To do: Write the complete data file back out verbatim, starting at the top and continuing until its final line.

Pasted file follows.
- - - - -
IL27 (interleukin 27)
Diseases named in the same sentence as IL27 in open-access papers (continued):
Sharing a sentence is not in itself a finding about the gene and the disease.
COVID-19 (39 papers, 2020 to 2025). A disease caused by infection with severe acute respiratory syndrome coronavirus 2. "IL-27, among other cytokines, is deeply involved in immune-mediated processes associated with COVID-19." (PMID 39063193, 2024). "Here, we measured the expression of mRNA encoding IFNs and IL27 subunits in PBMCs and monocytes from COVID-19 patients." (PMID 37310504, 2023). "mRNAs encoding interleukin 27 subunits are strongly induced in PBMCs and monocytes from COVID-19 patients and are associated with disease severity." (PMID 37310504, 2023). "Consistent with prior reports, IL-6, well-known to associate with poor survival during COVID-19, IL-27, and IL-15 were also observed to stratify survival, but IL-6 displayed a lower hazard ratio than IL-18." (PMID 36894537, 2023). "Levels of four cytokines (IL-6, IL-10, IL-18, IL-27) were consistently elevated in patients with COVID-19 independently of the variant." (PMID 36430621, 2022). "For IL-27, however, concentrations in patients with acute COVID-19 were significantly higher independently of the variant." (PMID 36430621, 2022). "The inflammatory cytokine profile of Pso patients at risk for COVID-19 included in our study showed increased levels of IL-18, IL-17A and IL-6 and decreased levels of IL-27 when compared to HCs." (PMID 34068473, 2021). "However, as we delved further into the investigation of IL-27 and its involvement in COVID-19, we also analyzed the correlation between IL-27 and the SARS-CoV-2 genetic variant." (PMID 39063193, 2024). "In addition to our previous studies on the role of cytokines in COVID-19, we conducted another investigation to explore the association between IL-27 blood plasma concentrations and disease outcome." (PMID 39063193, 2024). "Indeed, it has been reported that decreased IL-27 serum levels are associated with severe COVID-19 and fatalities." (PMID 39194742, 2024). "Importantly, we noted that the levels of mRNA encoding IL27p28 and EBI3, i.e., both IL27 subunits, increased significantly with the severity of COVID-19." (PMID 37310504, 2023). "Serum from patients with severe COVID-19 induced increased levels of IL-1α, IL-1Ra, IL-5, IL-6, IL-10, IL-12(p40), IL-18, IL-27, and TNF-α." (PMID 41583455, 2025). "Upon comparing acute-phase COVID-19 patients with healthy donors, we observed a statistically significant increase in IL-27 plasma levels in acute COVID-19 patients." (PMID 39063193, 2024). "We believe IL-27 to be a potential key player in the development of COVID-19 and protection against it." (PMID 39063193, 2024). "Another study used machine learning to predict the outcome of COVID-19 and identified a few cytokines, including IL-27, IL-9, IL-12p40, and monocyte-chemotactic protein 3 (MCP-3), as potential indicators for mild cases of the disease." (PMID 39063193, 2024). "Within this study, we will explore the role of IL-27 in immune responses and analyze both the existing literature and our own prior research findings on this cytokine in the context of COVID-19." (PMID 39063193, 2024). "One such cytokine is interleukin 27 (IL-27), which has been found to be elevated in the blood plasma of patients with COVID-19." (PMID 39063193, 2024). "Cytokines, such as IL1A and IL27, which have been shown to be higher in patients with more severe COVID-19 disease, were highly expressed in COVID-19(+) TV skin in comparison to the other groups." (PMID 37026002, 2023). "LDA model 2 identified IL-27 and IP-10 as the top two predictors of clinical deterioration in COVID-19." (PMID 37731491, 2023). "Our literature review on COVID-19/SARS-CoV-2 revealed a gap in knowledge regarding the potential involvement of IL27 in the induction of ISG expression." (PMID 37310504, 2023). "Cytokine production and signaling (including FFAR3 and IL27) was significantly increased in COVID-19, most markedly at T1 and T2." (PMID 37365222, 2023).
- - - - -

IL27 (interleukin 27)
Diseases named in the same sentence as IL27 in open-access papers (continued):
Sharing a sentence is not in itself a finding about the gene and the disease.
COVID-19 (39 papers, 2020 to 2025). A disease caused by infection with severe acute respiratory syndrome coronavirus 2. "IL-27, among other cytokines, is deeply involved in immune-mediated processes associated with COVID-19." (PMID 39063193, 2024). "Here, we measured the expression of mRNA encoding IFNs and IL27 subunits in PBMCs and monocytes from COVID-19 patients." (PMID 37310504, 2023). "mRNAs encoding interleukin 27 subunits are strongly induced in PBMCs and monocytes from COVID-19 patients and are associated with disease severity." (PMID 37310504, 2023). "Consistent with prior reports, IL-6, well-known to associate with poor survival during COVID-19, IL-27, and IL-15 were also observed to stratify survival, but IL-6 displayed a lower hazard ratio than IL-18." (PMID 36894537, 2023). "Levels of four cytokines (IL-6, IL-10, IL-18, IL-27) were consistently elevated in patients with COVID-19 independently of the variant." (PMID 36430621, 2022). "For IL-27, however, concentrations in patients with acute COVID-19 were significantly higher independently of the variant." (PMID 36430621, 2022). "The inflammatory cytokine profile of Pso patients at risk for COVID-19 included in our study showed increased levels of IL-18, IL-17A and IL-6 and decreased levels of IL-27 when compared to HCs." (PMID 34068473, 2021). "However, as we delved further into the investigation of IL-27 and its involvement in COVID-19, we also analyzed the correlation between IL-27 and the SARS-CoV-2 genetic variant." (PMID 39063193, 2024). "In addition to our previous studies on the role of cytokines in COVID-19, we conducted another investigation to explore the association between IL-27 blood plasma concentrations and disease outcome." (PMID 39063193, 2024). "Indeed, it has been reported that decreased IL-27 serum levels are associated with severe COVID-19 and fatalities." (PMID 39194742, 2024). "Importantly, we noted that the levels of mRNA encoding IL27p28 and EBI3, i.e., both IL27 subunits, increased significantly with the severity of COVID-19." (PMID 37310504, 2023). "Serum from patients with severe COVID-19 induced increased levels of IL-1α, IL-1Ra, IL-5, IL-6, IL-10, IL-12(p40), IL-18, IL-27, and TNF-α." (PMID 41583455, 2025). "Upon comparing acute-phase COVID-19 patients with healthy donors, we observed a statistically significant increase in IL-27 plasma levels in acute COVID-19 patients." (PMID 39063193, 2024). "We believe IL-27 to be a potential key player in the development of COVID-19 and protection against it." (PMID 39063193, 2024). "Another study used machine learning to predict the outcome of COVID-19 and identified a few cytokines, including IL-27, IL-9, IL-12p40, and monocyte-chemotactic protein 3 (MCP-3), as potential indicators for mild cases of the disease." (PMID 39063193, 2024). "Within this study, we will explore the role of IL-27 in immune responses and analyze both the existing literature and our own prior research findings on this cytokine in the context of COVID-19." (PMID 39063193, 2024). "One such cytokine is interleukin 27 (IL-27), which has been found to be elevated in the blood plasma of patients with COVID-19." (PMID 39063193, 2024). "Cytokines, such as IL1A and IL27, which have been shown to be higher in patients with more severe COVID-19 disease, were highly expressed in COVID-19(+) TV skin in comparison to the other groups." (PMID 37026002, 2023). "LDA model 2 identified IL-27 and IP-10 as the top two predictors of clinical deterioration in COVID-19." (PMID 37731491, 2023). "Our literature review on COVID-19/SARS-CoV-2 revealed a gap in knowledge regarding the potential involvement of IL27 in the induction of ISG expression." (PMID 37310504, 2023). "Cytokine production and signaling (including FFAR3 and IL27) was significantly increased in COVID-19, most markedly at T1 and T2." (PMID 37365222, 2023).